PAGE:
Saturday, April 03, 2010

Korea’s Income Gap by Gender Largest in OECD

By Kim Jae-won

Staff Reporter

Despite numerous improvements in women's social status, Korea is at the bottom of the list of advanced countries when it comes to the gap in income between men and women.

According to a report by the 30-member Organization for Economic Cooperation and Development (OECD), Korea found its income gap by gender to be the largest men among 22 surveyed member countries.

On average full-time female employees get paid 38 percent less than their male counterparts on the basis of statistics from 2003 to 2006. The gap is more than double the OECD average of 17.6 percent.

European nations showed their women workers were enjoying relatively better pay, grabbing top places on the list.

Belgium came first with a 9.3-percent income gap, followed by Poland and New Zealand, which both marked 10 percent. Denmark, Greece and France also appeared on the top 10 board with 11, 11.5 and 12 percent, respectively.

Japan's income gap by gender was the second largest among the OECD members with 33 percent.

The difference in Germany, Canada and the U.K. was also above the OECD average at more than 20 percent.

The report said sharing the burden of child rearing, which can be shown by more active use of "paternity" leave, is a key to narrowing the gap between men and women.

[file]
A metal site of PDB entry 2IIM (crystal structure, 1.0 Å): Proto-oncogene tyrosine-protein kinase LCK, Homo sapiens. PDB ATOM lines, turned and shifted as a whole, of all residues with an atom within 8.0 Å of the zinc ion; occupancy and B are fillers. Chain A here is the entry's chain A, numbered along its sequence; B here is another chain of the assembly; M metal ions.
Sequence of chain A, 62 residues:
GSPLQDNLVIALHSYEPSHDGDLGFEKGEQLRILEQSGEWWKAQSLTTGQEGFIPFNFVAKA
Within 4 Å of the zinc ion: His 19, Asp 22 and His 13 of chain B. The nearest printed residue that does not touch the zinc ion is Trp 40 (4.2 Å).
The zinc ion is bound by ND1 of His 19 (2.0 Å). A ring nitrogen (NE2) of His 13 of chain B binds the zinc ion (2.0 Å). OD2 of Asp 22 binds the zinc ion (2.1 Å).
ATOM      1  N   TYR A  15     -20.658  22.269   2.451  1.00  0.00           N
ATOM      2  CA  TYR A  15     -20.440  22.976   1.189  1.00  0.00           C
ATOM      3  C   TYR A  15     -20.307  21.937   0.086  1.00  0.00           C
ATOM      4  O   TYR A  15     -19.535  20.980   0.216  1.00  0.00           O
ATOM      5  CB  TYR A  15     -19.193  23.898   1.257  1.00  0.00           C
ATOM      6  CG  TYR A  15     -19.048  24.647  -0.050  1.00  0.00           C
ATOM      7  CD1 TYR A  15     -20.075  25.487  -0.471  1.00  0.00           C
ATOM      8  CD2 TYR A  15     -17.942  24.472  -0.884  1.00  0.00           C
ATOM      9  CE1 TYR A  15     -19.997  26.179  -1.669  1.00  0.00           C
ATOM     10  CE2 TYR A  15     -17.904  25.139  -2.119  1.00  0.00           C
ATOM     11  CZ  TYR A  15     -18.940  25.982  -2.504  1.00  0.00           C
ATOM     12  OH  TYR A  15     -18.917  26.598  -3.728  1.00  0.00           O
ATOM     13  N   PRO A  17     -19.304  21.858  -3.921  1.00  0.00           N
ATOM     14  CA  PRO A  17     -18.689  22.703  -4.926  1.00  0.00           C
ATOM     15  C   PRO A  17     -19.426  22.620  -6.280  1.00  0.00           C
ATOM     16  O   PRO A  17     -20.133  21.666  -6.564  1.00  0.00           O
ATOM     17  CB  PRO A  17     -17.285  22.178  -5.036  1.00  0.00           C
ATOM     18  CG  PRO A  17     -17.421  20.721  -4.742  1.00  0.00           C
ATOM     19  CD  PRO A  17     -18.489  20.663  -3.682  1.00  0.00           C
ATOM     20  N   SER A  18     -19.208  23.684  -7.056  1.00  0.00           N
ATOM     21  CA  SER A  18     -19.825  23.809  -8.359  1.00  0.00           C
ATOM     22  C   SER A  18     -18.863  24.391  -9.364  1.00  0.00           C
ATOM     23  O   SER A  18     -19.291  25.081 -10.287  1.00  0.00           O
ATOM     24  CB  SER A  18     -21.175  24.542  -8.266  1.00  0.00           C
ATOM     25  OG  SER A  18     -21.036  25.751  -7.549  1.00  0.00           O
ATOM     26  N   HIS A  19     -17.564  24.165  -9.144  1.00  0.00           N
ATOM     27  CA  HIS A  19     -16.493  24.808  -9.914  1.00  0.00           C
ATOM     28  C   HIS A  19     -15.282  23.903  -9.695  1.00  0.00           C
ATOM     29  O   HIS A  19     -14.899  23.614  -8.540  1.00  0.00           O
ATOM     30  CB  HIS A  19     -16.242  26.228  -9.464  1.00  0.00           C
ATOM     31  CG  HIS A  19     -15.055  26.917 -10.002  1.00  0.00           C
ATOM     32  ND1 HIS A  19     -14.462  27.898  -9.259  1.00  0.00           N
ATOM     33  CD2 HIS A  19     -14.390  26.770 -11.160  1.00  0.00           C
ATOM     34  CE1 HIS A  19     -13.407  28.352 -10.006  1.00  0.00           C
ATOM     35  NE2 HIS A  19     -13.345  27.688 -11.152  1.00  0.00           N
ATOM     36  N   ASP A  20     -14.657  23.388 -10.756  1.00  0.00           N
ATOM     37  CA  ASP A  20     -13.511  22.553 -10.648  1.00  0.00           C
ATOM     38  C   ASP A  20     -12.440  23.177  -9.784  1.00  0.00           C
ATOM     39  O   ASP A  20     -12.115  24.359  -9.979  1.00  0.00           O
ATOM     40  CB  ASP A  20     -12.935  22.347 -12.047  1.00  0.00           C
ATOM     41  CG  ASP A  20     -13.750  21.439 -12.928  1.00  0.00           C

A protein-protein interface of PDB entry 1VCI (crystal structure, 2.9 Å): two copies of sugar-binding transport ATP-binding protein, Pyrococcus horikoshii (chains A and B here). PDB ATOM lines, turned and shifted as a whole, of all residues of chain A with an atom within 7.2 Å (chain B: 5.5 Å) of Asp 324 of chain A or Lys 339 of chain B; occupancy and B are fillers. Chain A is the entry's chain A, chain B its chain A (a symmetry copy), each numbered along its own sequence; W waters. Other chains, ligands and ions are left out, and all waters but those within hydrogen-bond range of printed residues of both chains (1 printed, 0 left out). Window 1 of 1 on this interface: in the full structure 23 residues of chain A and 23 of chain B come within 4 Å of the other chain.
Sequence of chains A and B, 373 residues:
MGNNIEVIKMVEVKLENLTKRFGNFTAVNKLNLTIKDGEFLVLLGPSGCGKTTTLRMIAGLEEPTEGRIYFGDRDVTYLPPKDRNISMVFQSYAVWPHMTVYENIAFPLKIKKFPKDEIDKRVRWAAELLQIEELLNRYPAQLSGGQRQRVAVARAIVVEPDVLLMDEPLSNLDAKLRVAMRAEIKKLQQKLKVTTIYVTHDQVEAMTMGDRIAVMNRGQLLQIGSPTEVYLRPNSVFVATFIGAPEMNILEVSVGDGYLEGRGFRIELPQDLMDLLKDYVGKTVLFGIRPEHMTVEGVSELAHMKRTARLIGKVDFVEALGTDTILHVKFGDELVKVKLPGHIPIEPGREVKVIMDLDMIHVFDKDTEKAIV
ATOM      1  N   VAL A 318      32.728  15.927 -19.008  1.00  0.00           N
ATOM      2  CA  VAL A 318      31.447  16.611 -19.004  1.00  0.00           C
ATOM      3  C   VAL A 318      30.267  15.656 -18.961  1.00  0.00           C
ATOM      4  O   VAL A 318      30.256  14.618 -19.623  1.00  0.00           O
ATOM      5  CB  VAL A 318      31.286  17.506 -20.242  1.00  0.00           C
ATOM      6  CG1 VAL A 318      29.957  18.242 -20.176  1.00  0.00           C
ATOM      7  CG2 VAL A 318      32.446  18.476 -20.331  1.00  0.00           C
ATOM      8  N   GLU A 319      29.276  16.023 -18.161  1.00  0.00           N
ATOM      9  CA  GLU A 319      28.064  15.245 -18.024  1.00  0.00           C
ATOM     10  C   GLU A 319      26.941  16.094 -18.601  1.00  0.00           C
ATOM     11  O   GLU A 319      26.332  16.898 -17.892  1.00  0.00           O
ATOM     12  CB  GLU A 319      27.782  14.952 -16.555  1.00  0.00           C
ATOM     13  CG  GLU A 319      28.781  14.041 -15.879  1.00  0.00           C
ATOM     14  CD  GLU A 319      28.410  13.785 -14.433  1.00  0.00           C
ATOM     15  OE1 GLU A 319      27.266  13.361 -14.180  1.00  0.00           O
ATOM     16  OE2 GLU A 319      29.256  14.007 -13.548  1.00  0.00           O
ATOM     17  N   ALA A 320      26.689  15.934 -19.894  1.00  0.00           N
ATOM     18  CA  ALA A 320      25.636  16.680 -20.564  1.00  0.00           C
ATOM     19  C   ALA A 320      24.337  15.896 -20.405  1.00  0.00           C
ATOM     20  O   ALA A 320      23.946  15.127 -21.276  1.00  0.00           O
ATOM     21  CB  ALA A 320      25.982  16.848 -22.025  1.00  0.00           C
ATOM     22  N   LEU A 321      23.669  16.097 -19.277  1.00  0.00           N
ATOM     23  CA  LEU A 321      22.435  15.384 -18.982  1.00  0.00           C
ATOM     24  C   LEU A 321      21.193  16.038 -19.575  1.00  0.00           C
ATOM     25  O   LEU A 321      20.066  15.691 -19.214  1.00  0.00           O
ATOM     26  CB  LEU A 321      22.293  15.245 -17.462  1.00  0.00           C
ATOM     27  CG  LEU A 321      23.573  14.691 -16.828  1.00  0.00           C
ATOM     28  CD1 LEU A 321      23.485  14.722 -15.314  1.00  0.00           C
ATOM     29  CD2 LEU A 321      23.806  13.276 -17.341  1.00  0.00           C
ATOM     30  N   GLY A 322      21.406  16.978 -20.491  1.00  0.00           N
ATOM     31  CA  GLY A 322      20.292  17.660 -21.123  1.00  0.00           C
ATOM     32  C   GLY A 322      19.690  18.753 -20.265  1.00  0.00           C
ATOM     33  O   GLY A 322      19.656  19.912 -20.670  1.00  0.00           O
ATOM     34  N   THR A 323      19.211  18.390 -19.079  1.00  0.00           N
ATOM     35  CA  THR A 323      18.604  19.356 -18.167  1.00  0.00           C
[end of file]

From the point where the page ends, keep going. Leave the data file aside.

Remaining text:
"As long as women rather than men take time off work to provide care for children, there will always be employers who perceive women as less committed to their career than men, and are therefore less likely to invest in female career opportunities and depress female earnings as a whole," the report said. Promoting flexible workplace practices also can reduce the income gap, it added.

Korean government officials said the income gap is big, as women quit jobs when they get pregnant, so work is under way to provide them with better day care services so they will be able to work with less concern about child rearing.

"We encourage companies to provide in-office childcare centers for working moms. It is mandated by law that workplaces, which have more than 500 employees, should establish childcare centers for workers," Lim Jong-hwan, an official of the Ministry of Labor, said.

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